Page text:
Speakers at the sixth annual Jersey Shorecast at Richard Stockton College's Carnegie Center in Atlantic City will talk about what the summer holds for the gaming and tourism industries in South Jersey.
One is doing markedly better than the other. Tourism, especially in Cape May County, has been one bright spot in a South Jersey economy that saw the closing of the Atlantic Club casino hotel earlier this year and unemployment rise again.
The symposium will be moderated by Israel Posner, executive director of the Lloyd D. Levenson Institute of Gaming, Hospitality and Tourism at Stockton.
"If you think about Atlantic City, within a five-minute walk you could have your toes in the ocean walking on the sand and then you're in a casino and then you're shopping in a very attractive and popular outlet mall," Posner said. "Within a short walk you have all that. That's pretty unique."
Speakers include Atlantic City Mayor Don Guardian, Greater Atlantic City Chamber President Joseph Kelly and Brian Tyrrell, associate professor of hospitality and tourism management studies at Stockton.
Cape May County tourism has been growing modestly since the recession - 4 percent in 2012. Meanwhile, Atlantic City casino earnings were down 35 percent overall in 2013 from the previous year, even as third-party vendors saw sales jump by 18 percent in the resort last year.
Posner said this tells him people are still flocking to Atlantic City as it expands its tourism offerings beyond gaming.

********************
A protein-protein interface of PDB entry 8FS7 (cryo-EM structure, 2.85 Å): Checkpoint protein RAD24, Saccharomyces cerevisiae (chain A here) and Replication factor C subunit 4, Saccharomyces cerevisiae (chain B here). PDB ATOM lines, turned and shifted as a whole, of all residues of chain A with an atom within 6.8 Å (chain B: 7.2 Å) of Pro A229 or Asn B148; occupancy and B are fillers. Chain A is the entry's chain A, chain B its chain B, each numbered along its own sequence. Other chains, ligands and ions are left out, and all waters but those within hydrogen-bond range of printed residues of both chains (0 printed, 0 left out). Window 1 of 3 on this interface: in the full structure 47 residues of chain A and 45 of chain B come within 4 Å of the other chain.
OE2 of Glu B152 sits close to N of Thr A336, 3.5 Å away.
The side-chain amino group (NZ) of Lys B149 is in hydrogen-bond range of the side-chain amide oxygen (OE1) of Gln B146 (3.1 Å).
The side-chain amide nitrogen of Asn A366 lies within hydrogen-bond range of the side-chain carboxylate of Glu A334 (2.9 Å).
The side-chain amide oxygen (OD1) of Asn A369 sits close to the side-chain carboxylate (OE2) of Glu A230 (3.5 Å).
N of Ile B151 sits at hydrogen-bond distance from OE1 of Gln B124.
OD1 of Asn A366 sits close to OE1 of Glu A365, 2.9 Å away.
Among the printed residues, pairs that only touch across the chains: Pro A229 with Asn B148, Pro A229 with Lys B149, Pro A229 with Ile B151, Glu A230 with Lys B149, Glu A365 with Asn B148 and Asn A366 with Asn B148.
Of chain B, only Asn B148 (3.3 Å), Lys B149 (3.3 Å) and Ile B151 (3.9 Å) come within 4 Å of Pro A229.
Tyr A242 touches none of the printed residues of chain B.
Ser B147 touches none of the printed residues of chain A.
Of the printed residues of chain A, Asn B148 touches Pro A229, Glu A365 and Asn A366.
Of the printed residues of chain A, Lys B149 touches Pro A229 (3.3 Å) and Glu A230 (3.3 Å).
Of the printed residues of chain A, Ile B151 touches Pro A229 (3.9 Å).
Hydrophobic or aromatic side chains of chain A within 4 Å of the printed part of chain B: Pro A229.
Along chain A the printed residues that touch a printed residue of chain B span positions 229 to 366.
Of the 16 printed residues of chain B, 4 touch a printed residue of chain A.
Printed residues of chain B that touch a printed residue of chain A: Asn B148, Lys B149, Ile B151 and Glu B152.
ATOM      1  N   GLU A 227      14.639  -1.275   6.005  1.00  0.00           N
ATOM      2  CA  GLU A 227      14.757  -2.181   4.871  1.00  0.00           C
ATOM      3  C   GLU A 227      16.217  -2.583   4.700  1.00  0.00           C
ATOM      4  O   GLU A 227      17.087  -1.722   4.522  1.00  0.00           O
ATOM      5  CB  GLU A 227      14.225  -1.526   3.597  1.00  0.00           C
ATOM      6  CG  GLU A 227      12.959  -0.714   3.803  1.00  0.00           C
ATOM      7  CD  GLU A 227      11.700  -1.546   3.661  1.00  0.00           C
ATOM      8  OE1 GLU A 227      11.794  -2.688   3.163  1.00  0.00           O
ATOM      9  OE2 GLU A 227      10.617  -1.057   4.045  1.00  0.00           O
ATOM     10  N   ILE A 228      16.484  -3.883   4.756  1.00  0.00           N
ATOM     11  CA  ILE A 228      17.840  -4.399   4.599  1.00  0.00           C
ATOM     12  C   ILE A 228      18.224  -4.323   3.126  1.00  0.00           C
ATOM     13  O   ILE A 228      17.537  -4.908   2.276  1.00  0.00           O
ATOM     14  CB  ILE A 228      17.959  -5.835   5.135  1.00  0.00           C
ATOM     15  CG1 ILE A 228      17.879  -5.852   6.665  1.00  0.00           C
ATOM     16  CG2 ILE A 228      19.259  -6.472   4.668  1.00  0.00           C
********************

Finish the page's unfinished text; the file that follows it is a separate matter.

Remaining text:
"From 1978 through the last several years, Atlantic City was known as the gambling Mecca of the East Coast. That era is behind us. Now people are coming to the Jersey Shore for many other reasons - but mostly as a getaway," he said.
Kelly said while casinos remain the dominant force in the resort, he expects to hear more about Atlantic City's non-gaming attractions.
"For the chamber, the focus will be on the continued diversification," he said.
Kelly said conventions have been a boon to Atlantic City. He sees more potential there in coming years.
"One-third of the country's population lives within 300 miles," he said. "There's a really large pool of opportunity to get in front of convention planners. The target for us should be the off-season and mid-week market."
Cape May County Chamber of Commerce Director Vicki Clark said the season is shaping up to be a good one.
"The economy is continuing to get stronger. I think what we'll continue to hear is a great deal of optimism, especially after a cold winter," she said.
Clark said the county's tourism economy recovered well in July and August after a slow, wet June.
"This June could be soft, too, because of the harsh winter and schools maybe letting out later," she said. "But early reservations are strong. Prime properties are rented. A lot of people have been down on weekends to book a stay instead of booking online."
This optimism is abundant at stores like Making Waves in Cape May. The clothing and jewelry store has four locations in Cape May, Stone Harbor, Ocean City and Long Beach Island.
"I think business will definitely be better than last year," said District Manager Rachel Lewis, of Cape May.
Lewis said she would like to see more town-specific promotions that play up the highlights of resorts like Cape May.
"We stay open year-round. No matter what, people are getting married in Cape May. There are bus tours. The hotels are open year-round. And they do up the festivals here," she said. "So I'm always optimistic."
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If you go
The sixth annual Jersey Shorecast will be held 9 to 10:30 a.m. Friday in the Carnegie Center, 35 S. Dr. Martin Luther King Jr. Blvd., Atlantic City. Registration begins at 8:30 a.m.